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News

Genetic fingerprint unmasks microbial vandals

Austrian Science Fund (FWF) : 16 January, 2006  (Technical Article)
For the first time DNA analysis can identify paper-degrading microorganisms. This is made possible by a molecular process developed for fungal infected documents at the University of Vienna with support from the Austrian Science Fund FWF. Fungal species can now be clearly identified by means of a DNA region known as ITS1, making it easier to choose effective countermeasures for conserving historic documents.
It is generally easy enough to say how the ravages of time take their toll on historically valuable papers. Given the right conditions, microorganisms such as fungi can colonise a document and gradually degrade it. However conventional methods for the accurate identification of these fungi are elaborate and imprecise. They require a relatively large amount of sampling material as well as the propagation and subsequent microscopic identification of the fungal sample - a lengthy and error-prone, process. A team led by Dr. Guadalupe Pinar at the University of Vienna Department of Medicinal Chemistry has now developed a process for quickly and unequivocally classifying fungal species on the basis of their DNA.

Multiple Mutations
Dr. Pinar has taken advantage of a special characteristic of the genetic material of many fungal species, a DNA region known as ITS1 which shows enormous differences in the sequencing of DNA base pairs from one strain to another. Outlining the source of these distinguishing features, Dr. Pinar said: 'The ITS1 region is often subject to spontaneous mutations. These are harmless as this DNA region doesn't have any recognisable function in the fungal genome and plays no direct part in the survivability of a fungal species. But the mutations result in each fungal species' having its own typical ITS1 region and therefore a very unmistakable fingerprint.'

Large amounts of DNA are required to analyse these sequence differences in molecular biological relationships. They could theoretically be obtained by using large amounts of the source material, but that is not an option with historic documents.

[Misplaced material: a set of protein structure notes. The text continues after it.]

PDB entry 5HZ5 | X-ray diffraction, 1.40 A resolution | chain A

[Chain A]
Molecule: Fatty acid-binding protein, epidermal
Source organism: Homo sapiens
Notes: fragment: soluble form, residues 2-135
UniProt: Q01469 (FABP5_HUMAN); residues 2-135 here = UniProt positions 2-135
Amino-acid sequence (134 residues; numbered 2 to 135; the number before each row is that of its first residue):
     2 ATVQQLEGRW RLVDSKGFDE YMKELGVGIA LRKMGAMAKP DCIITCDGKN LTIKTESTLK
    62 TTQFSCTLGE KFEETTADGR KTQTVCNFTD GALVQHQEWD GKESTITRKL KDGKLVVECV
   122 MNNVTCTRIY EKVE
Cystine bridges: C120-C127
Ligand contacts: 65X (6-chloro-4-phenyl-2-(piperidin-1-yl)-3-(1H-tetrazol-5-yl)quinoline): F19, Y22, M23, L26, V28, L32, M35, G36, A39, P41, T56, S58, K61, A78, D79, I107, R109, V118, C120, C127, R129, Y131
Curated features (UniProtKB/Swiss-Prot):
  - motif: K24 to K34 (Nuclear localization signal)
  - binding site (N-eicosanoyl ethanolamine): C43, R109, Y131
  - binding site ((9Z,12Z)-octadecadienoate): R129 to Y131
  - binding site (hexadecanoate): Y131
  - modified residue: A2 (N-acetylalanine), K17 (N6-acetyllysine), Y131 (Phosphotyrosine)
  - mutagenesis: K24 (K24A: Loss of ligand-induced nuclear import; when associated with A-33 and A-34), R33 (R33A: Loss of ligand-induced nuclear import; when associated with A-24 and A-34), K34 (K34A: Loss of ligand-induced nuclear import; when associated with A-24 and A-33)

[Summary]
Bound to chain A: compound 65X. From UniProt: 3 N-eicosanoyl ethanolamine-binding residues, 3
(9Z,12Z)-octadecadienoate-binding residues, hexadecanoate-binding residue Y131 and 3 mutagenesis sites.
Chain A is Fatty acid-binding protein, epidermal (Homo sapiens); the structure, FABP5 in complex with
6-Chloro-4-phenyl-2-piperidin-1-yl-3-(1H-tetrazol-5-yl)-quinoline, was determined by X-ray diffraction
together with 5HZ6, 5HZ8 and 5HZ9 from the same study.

The researchers have now used state-of-the-art methods to clone sufficient quantities of the DNA needed. Astrid Michaelsen, a certified biologist and partner of Dr. Pinar's team, explained: 'We are using the polymerase chain reaction, a highly efficient process for cloning individual DNA regions. It allows us to produce large amounts of ITS1 fragments with a high degree of purity, even when only very small amounts of fungal material are available for the DNA extraction. This makes it possible to give maximum care to infected documents.'

Breaking the Mould
Once sufficient ITS1 fragments have been cloned the actual DNA analysis can be performed. In a technique known as denaturing gradient gel electrophoresis, the ITS1 fragments are applied to a gel which is subjected to an electrical charge. The ITS1 samples in this field of tension cover different distances depending on the mutations, so each distance is characteristic of a given fungal species. An exchange of even one base pair results in differences which allow the exact fungal species to be identified.

The new method has a further advantage over conventional techniques - even dead fungi can be used as source material. Michaelsen commented: 'Fungi become inactive on paper after about 20 years, but the source material for our methods, the DNA, can be isolated from such material as well. This means that samples on which the fungi are inactive but the degradation process is still ongoing can also be investigated using our methods. This is where conventional techniques fall down, as they rely on culturing viable fungi.'

The findings from this Austrian Science Fund FWF backed project will now make it possible to develop restoration and conservation measures that are tailored to each type of fungus. This will be carried out in cooperation with the Istituto Centrale per la Patologia del Libro in Rome, which is also providing the historical samples. The Austrian breakthrough will help preserve cultural treasures for future generations.
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